After council members emerged from a closed executive session called to discuss that ruling, Mayor Kirk Watson said officials intend to get more information on the topic but may now “do more than was anticipated” under Qadri's resolution, Item 99 on council's Sept. 21 agenda, in the near future.

"While 99 as it’s written may pass today, I would anticipate that once there’s clarity and understanding, we would be back with another resolution that goes further than what this is,” Watson said before the vote.

Qadri said he intends to craft a follow-up proposal in the wake of the update.

“With the new AG ruling, there’s a lot of moving pieces,” he said. “Our office is looking forward to bringing forward another item when we get more clarity; whether that’s in the coming weeks or coming months, I’m not sure. It’s an evolving situation, but we want to see this through.”

In a statement, a city spokesperson said staff is still evaluating what the legal ruling means for Austin.

“The City received notice from the Attorney General’s office regarding release of Austin Police Department confidential material sought through Public Information Requests. We have been operating with the understanding that State Law Chapter 143 provides for the withholding of such material. The AG has indicated the material can be released given the new City Ordinance (Prop A). We are seeking clarification from the AG’s Office regarding the scope of its ruling,” the spokesperson said.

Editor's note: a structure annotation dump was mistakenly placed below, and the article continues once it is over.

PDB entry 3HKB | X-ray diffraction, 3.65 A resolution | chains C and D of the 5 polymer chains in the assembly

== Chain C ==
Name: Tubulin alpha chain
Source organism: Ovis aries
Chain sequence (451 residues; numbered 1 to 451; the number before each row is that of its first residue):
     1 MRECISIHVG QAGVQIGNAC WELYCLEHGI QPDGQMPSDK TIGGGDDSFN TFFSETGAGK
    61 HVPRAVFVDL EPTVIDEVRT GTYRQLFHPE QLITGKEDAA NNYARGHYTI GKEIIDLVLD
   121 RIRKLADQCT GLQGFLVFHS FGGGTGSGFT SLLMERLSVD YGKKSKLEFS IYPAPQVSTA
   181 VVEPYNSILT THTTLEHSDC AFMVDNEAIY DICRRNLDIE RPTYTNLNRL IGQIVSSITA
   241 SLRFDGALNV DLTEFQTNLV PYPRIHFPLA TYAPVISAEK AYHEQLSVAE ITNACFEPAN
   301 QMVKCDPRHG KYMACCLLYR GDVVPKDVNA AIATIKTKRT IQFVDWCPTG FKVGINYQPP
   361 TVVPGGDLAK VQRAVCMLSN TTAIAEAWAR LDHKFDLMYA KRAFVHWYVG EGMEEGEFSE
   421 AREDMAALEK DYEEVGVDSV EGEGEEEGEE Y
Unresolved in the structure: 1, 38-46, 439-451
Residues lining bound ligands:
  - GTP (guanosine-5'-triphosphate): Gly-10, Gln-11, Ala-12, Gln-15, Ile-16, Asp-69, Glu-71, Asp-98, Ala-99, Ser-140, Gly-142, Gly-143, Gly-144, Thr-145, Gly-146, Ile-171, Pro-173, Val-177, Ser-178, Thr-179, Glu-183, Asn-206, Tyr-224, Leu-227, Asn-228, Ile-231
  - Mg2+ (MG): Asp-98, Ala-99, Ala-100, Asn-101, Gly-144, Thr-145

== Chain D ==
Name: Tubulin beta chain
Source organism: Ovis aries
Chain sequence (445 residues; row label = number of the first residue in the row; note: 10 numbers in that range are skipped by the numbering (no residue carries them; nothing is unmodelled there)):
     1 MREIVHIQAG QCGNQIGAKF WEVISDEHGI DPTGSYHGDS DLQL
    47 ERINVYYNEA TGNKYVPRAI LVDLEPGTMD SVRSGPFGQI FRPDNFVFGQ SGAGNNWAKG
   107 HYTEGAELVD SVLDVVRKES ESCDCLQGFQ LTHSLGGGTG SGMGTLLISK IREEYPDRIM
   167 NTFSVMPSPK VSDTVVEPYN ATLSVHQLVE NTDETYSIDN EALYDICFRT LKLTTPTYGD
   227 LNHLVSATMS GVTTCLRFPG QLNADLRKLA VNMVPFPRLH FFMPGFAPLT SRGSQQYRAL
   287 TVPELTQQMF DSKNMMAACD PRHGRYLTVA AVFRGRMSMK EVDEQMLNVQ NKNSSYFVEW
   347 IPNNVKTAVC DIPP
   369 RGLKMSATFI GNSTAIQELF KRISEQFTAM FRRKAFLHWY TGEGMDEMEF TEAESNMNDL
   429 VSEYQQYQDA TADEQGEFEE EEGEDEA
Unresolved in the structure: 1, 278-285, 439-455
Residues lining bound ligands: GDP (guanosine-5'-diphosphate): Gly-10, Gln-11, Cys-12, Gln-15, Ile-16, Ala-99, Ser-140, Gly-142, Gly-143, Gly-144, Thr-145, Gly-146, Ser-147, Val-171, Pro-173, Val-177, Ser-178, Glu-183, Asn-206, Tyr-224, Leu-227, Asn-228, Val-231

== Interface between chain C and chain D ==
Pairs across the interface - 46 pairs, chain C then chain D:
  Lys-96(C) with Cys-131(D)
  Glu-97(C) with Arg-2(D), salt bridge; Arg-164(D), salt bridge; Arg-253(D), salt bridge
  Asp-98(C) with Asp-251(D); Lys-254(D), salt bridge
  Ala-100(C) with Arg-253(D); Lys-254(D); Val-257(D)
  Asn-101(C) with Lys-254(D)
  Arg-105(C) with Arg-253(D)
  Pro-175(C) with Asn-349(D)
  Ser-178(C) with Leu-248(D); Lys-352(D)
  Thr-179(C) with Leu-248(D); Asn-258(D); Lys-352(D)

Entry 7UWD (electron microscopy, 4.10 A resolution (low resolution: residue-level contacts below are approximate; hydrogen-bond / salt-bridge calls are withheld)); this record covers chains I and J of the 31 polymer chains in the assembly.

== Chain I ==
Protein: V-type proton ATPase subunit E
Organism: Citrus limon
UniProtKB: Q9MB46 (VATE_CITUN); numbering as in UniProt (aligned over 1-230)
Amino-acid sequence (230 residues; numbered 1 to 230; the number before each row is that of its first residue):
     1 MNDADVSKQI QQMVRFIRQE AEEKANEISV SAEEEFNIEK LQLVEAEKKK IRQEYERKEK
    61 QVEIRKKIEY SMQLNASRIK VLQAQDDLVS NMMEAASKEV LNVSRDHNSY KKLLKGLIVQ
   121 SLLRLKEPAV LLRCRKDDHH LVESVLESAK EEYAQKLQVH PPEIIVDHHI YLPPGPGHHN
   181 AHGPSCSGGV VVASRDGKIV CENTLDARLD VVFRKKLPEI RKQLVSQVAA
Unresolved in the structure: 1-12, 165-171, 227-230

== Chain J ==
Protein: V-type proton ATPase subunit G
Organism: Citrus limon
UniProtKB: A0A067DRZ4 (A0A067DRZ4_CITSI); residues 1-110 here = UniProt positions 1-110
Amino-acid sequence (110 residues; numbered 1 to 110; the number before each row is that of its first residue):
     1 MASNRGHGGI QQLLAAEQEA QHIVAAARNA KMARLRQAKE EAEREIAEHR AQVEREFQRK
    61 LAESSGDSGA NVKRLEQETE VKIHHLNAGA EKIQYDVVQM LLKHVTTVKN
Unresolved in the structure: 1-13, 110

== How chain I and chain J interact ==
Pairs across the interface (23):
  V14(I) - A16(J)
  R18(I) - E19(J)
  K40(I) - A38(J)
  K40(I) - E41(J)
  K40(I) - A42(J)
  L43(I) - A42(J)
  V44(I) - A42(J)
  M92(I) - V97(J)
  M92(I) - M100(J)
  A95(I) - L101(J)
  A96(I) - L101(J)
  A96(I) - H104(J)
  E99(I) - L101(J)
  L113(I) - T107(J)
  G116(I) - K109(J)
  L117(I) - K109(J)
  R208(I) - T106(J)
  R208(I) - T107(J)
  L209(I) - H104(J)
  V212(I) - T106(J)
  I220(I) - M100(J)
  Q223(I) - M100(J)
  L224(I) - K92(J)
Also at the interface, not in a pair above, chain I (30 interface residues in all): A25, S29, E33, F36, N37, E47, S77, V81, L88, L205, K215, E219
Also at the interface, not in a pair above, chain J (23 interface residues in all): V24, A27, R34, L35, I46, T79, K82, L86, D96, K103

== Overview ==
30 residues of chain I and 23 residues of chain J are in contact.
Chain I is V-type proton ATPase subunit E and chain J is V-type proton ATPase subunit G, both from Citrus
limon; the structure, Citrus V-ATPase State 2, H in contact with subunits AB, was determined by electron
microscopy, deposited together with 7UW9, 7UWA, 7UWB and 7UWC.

Quotes of note

“While closing the g-file represents an increase in transparency for Austin police, it also just applies the same standards for the public release of records that already exist at DPS, at the Travis County Sheriff, and at hundreds of other Texas law enforcement agencies. None of these agencies suffer from an excess of transparency,” Equity Action Treasurer Rebecca Webber said in a statement.

“This is a really difficult item, and in light of the new information that we received and because Version 2 came out yesterday very late in the day, I’ve not had enough time to speak to my constituents fully regarding this item. ... I cannot in good faith vote in favor of it with such little time to consider the implications,” Council Member Mackenzie Kelly said of her vote against Qadri's Item 99.